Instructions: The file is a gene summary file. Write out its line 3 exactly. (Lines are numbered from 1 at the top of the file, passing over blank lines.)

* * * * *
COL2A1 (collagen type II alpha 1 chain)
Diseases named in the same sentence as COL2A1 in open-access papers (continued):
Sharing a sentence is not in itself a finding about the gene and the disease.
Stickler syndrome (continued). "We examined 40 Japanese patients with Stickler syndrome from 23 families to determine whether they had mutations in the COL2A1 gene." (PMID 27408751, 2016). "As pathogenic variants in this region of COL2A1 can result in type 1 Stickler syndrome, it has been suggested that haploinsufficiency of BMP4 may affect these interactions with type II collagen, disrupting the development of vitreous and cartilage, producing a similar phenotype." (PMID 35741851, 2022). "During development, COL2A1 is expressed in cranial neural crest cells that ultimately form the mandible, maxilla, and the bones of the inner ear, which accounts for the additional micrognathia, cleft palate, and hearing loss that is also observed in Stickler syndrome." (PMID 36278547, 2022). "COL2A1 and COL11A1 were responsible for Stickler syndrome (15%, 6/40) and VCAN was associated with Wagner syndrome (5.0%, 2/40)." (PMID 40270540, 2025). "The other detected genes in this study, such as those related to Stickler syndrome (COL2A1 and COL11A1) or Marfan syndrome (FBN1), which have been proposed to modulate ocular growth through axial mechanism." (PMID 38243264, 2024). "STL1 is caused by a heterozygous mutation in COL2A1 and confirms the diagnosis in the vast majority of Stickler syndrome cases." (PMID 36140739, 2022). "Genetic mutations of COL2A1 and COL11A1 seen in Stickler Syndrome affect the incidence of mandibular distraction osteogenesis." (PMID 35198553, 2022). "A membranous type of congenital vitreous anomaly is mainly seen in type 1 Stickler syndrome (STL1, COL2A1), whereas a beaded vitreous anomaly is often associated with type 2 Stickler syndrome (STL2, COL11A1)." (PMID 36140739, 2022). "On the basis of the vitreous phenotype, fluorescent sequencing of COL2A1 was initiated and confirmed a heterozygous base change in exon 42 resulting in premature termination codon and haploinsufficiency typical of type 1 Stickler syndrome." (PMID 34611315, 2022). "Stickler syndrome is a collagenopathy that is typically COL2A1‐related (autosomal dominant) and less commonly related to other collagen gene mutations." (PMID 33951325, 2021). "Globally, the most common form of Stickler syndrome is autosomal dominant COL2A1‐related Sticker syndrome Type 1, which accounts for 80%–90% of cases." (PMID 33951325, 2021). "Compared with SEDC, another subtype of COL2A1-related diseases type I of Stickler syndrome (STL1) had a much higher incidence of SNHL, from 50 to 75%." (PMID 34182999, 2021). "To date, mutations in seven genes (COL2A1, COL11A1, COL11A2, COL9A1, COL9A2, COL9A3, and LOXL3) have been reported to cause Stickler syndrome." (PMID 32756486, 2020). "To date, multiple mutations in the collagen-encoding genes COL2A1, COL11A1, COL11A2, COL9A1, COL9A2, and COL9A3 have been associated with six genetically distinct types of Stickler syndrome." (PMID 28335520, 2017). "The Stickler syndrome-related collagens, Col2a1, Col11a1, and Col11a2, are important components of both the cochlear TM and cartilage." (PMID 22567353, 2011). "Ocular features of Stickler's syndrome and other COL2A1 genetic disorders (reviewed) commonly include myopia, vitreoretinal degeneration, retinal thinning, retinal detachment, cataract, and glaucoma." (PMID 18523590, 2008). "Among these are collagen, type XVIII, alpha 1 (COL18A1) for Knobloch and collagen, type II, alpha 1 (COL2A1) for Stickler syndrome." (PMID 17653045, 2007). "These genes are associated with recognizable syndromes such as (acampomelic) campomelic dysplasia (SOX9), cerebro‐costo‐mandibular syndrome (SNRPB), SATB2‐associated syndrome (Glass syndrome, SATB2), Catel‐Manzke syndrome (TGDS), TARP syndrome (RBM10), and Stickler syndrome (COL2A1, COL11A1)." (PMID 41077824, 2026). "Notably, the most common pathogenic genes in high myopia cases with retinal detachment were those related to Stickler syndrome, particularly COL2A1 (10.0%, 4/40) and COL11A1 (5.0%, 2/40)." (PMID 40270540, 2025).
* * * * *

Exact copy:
Sharing a sentence is not in itself a finding about the gene and the disease.